Kidadl

15 Dino-mite Lirainosaurus Facts That Kids Will Love

Contents

The Lirainosaurus was a genus of dinosaurs that roamed the Earth during the late Cretaceous period. It was a larger genus type of Titanosaurid Sauropod dinosaurs and shared many physical characteristics with other types of Sauropods. In 1999, this type was described for the first time by a group of paleontologists including Powell, Martinez, Sanz, Le Loeuff, and Pereda-Superbiola. Bones of this dinosaur were found in the southern European region, particularly in the country of Spain.

The genus derives its name from the local Basque word 'lirain' that means slender. This points to the fact that the dinosaur had quite slender legs in comparison to the rest of its body. Even though there were a number of Titanosaurid Sauropods attributed to the Cretaceous period, it was generally agreed upon by paleontologists that this genus was of a particularly primitive type of Titanosaurs.

The Lirainosaurus fossil elements that were first excavated were quite smaller than that of other Titanosaurs, which led paleontologists to believe it was a juvenile individual. However, by studying the rings on the bones of the dinosaur, they realized that it was indeed an elderly adult and a dwarf Sauropod. Keep on reading to find out more awesome and amazing facts about the Lirainosaurus!

Lirainosaurus Interesting Facts

How do you pronounce 'Lirainosaurus'?

Lirainosaurus can be pronounced easily if the bigger word is broken down into smaller, easy parts such as 'Lee-ray-no-sau-rus'.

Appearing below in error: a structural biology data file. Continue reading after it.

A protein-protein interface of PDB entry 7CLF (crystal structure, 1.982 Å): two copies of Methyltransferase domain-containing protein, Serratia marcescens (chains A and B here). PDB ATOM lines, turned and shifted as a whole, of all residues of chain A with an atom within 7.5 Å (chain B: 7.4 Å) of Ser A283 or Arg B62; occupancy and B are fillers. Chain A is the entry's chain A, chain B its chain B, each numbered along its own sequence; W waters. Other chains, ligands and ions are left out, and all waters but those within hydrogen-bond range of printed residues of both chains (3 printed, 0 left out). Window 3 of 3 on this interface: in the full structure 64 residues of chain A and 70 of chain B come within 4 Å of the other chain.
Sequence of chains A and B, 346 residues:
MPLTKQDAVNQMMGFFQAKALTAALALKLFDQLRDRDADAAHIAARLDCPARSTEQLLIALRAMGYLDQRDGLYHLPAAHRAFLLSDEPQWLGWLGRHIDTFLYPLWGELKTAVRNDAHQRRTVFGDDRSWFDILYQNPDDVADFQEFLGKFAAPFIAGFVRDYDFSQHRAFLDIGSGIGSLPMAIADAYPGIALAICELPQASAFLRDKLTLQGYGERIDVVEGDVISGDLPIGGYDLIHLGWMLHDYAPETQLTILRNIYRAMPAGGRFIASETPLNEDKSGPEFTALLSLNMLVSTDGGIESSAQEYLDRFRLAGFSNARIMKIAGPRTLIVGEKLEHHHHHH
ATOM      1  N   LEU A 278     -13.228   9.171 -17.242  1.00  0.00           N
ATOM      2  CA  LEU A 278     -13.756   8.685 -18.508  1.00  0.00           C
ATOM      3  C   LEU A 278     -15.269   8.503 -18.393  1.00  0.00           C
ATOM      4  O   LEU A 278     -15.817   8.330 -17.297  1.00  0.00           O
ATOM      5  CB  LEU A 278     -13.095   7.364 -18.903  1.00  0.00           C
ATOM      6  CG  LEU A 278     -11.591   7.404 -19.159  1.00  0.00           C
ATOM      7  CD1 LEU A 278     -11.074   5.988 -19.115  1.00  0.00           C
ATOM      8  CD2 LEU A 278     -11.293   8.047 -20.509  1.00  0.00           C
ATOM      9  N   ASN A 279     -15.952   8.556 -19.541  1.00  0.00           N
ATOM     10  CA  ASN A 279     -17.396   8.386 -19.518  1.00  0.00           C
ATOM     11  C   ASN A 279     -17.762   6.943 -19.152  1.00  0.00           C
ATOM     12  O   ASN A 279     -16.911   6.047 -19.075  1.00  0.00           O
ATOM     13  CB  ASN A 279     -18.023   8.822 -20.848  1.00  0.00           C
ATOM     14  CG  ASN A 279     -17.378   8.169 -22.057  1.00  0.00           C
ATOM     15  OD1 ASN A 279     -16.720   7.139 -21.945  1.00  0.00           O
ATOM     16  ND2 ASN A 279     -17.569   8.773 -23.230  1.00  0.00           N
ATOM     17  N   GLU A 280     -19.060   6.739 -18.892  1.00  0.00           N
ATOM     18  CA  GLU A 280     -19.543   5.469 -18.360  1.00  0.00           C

What type of dinosaur was a Lirainosaurus?

The Lirainosaurus was a genus of dinosaur classified as a Titanosaurid Sauropod.

In which geological period did the Lirainosaurus roam the Earth?

The Lirainosaurus species roamed the Earth during the late Cretaceous period.

When did the Lirainosaurus become extinct?

Scientists had estimated that the Lirainosaurus existed during the Campanian age of the upper Cretaceous period until about 66 million years ago when it became extinct.

Where did the Lirainosaurus live?

Based on the site where fossils of this dinosaur have been found, it can be assumed that this dinosaur lived in the southern European part of the world, which now falls in present-day northern Spain.

What was the Lirainosaurus' habitat?

These Titanosaurs are thought to have preferred a terrestrial habitat based on where their fossil remains have been found in present-day northern Spain. The southern part of Europe is also characterized by a Mediterranean climate. This means that the climate, for the most part, is hot and dry during the summer, while the winters usually have mild temperatures with a little bit of rainfall.

Who did the Lirainosaurus live with?

Since the remains of bones of both young and adults of this dinosaur were found together, it can be assumed that Lirainosaurus dinosaurs lived in a group where adults lived along with their younger offspring.

How long did a Lirainosaurus live?

Due to a lack of adequate data, paleontologists have not been able to figure out the exact lifespan of the Lirainosaurus.

How did they reproduce?

Like other Sauropod species, Lirainosauruses also reproduced by laying eggs once the process of fertilization was complete.

Lirainosaurus Fun Facts

What did the Lirainosaurus look like?